Analysis of synchronous fluorescence spectra

Synchronous fluorescence spectrometry50 was applied to confirm the binding sites of BSA and DVDMS. The synchronous fluorescence spectra of BSA solutions with different DVDMS concentrations were analyzed at Δλ = 15 nm for the Tyr residues and Δλ = 60 nm for the Trp residues. The corresponding ratios of synchronous fluorescence quenching (RSFQ (%)) were calculated.

UV – vis and fluorescence spectra of BSA under DVDMS-PDT and Photofrin II-PDT

The absorption spectra (UV–vis spectrophotometer, Beijing Purkinje General Instrument Co. Ltd, China) and fluorescence spectra (LS55 spectrofluorimeter, Perkin Elmer, USA) were determined in order to evaluate the damage to BSA. The BSA solution was divided randomly into six groups: (1) BSA, (2) BSA+DVDMS, (3) BSA+Photofrin II, (4) BSA+laser light, (5) BSA+DVDMS+ laser light, and (6) BSA+ Photofrin II+ laser light. The photosensitizer concentration was 6 μg/mL. Then, the BSA solutions were exposed to visible light (laser light dose: 25 J/cm2, power intensity: 53.79 mW/cm2).

Protein Carbonyl Assay

The change of protein carbonyl content was used as the indicator of protein oxidative damage29,59. We monitored the absorption of 2, 4–dinitrobenzene hydrazone at 370 nm, which reflected the index of total protein carbonyl content. In this work, a volume of 0.4 mL of experimental sample in which the photosensitizer concentration was 12 μg/mL, was irradiated for 930 s, then mixed with 0.5 mL of ice-cold 20% TCA and centrifuged at 4 °C for 10 min. The protein precipitation was dissolved in 1 mL of a DNPH solution (10 mM in 2 M HCl) and incubated at 37 °C in the dark for 1 h with vortexing every 10 min. After the reaction, 0.5 mL of the 20% TCA solution was added to the reaction mixture, followed by centrifugation. The formed precipitate was washed three times with 1 mL of a mixture of ethyl acetate/ethanol (1:1, v/v) solution. Finally, the precipitate was re-suspended in 1 mL of a guanidine hydrochloride (6 M) solution and then centrifuged. The absorbance of the supernatant was then recorded at 370 nm.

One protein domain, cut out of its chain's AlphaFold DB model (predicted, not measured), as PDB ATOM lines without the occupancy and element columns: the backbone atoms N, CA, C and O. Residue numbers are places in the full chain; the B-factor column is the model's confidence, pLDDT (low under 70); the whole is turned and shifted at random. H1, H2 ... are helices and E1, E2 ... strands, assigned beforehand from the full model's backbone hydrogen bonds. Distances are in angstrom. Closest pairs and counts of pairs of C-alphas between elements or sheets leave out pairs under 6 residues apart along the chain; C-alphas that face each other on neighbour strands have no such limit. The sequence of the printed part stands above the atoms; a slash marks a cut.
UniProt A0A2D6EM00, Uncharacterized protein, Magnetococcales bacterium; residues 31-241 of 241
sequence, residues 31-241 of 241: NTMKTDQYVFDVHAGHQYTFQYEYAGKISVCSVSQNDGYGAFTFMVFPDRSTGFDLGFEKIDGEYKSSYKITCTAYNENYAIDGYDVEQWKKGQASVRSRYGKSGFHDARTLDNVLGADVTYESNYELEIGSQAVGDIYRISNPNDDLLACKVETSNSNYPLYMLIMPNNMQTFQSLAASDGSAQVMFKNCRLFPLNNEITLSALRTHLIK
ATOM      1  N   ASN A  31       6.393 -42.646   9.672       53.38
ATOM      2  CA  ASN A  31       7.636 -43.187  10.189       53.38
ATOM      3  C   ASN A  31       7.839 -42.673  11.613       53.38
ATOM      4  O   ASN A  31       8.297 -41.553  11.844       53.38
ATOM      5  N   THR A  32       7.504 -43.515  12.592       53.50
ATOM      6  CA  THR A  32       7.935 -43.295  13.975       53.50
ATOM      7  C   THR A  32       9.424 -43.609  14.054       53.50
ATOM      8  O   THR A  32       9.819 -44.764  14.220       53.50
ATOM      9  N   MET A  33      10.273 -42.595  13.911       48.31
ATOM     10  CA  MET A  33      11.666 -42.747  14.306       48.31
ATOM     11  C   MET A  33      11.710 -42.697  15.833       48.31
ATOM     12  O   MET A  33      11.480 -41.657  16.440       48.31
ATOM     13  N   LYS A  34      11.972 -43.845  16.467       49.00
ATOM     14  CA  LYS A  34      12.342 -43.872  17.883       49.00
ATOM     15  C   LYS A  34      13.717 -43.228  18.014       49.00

Detection of singlet oxygen generation

The yield of the production of singlet oxygen was measured by the photo-oxidation of DPBF dissolved in anhydrous alcohol. The reaction between DPBF and singlet oxygen triggers the oxidation of DPBF, leading to its corresponding diketone. As a result, DPBF was consumed and the absorbance of DPBF at about 410 nm reduced53. DVDMS or Photofrin II (6 μg/mL) dissolved in 0.2 mM DPBF was irradiated with different laser light (excitation wavelength 635 nm, laser light dose: 5, 10, 25 J/cm2, power intensity: 53.79 mW/cm2). The absorbance of DPBF at 414 nm was monitored using UV–vis spectrophotometer.